As a developer on this project, I, of course, am responsible for my own deliverables. As of today, that has consisted of the Data Access Block and a reimplementation of the Caching Block to address some issues that came up with the original implementation. I’ve also done code reviews, fixed bugs around the system, and written and reviewed documentation. In the beginning, I was also one of the few main drivers towards agility on this project, insisting on Test Driven Development as a large part of our process, and helping all the other developers on the team learn how to write code test first. (To be entirely fair, Jim Newkirk of NUnit fame is the Microsoft Development Lead in Patterns and Practices, and his voice was heard much more loudly and clearly than mine on this topic. Jim did a great job in starting off the agile approach, and did a lot throughout the development cycle to encourage all levels of the team to stick with the approach every day. Scott Densmore, another MS dev, was the driving force to get developers to adopt it internally, and I was the in-the-room resource for helping folks learn this stuff, as well as the Pain in the Butt coach who helped them stick with it daily.)

What I intend to do over the next little bit is to write about our development process, how being agile helped us deliver a tremendous amount of content in a short amount of time, and how we grew as a team over the project. I’ve already started writing a bit about this, as the previous post about Project-Specific Hearing was taken from experience in the Triangle Lounge, which is what we call our little work room in Redmond. I’ll also talk about technical issues faced and overcome during the implementation, which I’ve also begun doing with my post about the Active Object pattern.

My main goal in writing about these topics is to share with people how it is possible to take a bunch of very different, very strong-willed, and intelligent people, and help them form a very-well jelled team. Through our actions, both overt and covert, we came together to work towards our common goal, but not without a lot of pain, especially in the beginning. But we made it, and I want to tell you how. More on this later…

— bab

The Present I Promised

As promised in the previous blog entry, here is the code I used to implement the Active Object pattern on a .Net project I’ve been working on.

Here’s the setup for the pattern again. I was working on rewriting some caching functionality on this project, and I had some housekeeping operations that had to happen in the background. This meant that I had to have multiple threads operating at the same time, but I had several choices as to how to do this.

Kind of the default way of doing stuff on multiple threads in .Net is to kick off the processing on a ThreadPool thread. This works out well if you don’t need to actively manage the threads, but just want them to operate on their own. Users of this functionality start it using the usual asynchronous method invocation stuff in .Net. The problem with this is that the threading policy is exposed to the entire world. If you ever wanted to change to programmatically controlled threads rather than thread pool threads, or wanted to call the methods in the same thread of the caller, etc, you’d have to change all of the calling code in the entire application. This is Bad.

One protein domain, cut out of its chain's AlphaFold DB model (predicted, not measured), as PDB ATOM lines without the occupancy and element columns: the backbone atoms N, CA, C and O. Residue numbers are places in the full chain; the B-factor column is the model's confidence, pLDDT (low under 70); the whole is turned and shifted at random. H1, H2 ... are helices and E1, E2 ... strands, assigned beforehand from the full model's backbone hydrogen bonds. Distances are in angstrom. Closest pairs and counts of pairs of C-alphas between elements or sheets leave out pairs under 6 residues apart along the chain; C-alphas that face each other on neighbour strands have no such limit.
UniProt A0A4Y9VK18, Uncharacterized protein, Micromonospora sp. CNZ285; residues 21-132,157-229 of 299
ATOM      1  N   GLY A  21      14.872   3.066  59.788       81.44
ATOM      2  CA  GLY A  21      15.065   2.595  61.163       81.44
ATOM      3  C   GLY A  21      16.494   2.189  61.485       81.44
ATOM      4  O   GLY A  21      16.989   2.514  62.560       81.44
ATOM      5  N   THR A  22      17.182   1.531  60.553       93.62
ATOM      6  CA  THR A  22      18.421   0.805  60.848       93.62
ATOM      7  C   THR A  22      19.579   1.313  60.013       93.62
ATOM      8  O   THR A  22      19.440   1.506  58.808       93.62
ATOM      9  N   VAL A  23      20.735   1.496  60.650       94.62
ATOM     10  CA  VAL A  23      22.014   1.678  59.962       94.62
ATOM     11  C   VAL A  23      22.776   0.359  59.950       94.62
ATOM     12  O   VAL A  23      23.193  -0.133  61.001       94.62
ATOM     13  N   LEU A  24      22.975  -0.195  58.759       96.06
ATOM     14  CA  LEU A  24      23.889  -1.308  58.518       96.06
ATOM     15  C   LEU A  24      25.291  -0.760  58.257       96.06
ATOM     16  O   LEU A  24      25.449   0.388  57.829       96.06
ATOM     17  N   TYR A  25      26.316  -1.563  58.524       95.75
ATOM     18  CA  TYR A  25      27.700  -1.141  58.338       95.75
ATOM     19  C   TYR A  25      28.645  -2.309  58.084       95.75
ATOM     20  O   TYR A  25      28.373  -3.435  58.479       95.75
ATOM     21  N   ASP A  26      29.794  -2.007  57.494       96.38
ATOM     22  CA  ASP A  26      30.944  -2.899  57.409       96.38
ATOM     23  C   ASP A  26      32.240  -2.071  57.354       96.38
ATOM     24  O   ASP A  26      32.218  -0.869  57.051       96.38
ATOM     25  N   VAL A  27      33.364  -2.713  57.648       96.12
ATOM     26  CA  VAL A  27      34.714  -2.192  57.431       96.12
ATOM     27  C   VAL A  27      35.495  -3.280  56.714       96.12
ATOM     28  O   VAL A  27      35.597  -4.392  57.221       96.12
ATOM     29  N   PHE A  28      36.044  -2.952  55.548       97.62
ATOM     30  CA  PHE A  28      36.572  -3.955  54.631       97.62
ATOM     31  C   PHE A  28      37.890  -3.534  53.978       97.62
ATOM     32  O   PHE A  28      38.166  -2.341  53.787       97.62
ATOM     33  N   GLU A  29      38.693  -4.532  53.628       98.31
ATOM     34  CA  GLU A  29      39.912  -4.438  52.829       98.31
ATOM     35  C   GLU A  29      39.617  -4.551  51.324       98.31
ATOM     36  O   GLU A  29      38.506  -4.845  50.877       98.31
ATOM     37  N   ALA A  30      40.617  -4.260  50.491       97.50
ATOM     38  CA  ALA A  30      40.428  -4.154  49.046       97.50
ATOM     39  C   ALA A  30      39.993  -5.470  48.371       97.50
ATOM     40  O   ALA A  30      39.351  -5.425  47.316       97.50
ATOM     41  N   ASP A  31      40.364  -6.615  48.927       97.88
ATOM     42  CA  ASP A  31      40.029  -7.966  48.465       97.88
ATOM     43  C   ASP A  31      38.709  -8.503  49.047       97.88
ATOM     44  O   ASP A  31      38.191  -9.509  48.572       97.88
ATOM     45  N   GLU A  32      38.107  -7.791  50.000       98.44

What you’d rather do is to encapsulate the threading policy inside a class. That way, changing your mind is easy and cheap.

Now that we’ve decided where to put the logic, we have to decide how to represent it. What we’d really like to happen is for clients to talk to our class as if they were directly calling a method, but to have our class invoke the method for us, on our own thread of control. This is the essence of Active Object. It is used to decouple the invocation of a method from that method’s execution. The advantage of it is that allows you to serialize these method invocations, eliminating threading concerns from the invoked code. Single threaded code is much more simple to write, much less error prone, and generally to be preferred if at all possible.

So, how is this done? It’s actually pretty easy. The overall process involves a few moving parts.

  • Target Class — class on which methods are called
  • Command Classes — Part of communication mechanism between threads
  • Command Queue — Transfers command objects between threads

Target Class

The target class needs to have two different sets of methods. The first methods make up the public API, and is used by outside callers. This API doesn’t actually cause the behavior to happen, but it does arrange for the other set of APIs, the private set, to be called through the communication mechanism. In my case, this class was called the BackgroundScheduler, and it was responsible for allowing scavenging-type operations to happen when needed.

using System;
using System.Threading;

namespace Example
{
    internal class BackgroundScheduler
    {
        private ProducerConsumerQueue inputQueue = new ProducerConsumerQueue();
        private Thread inputQueueThread;
        private ScavengerTask scavenger;

        public BackgroundScheduler(ScavengerTask scavenger)
        {
            this.scavenger = scavenger;

            ThreadStart queueReader = new ThreadStart(QueueReader);
            inputQueueThread = new Thread(queueReader);
            inputQueueThread.IsBackground = true;
        }

        public void StartScavenging()
        {
            inputQueue.Enqueue(new StartScavengingMsg(this));
        }

        internal void DoStartScavenging()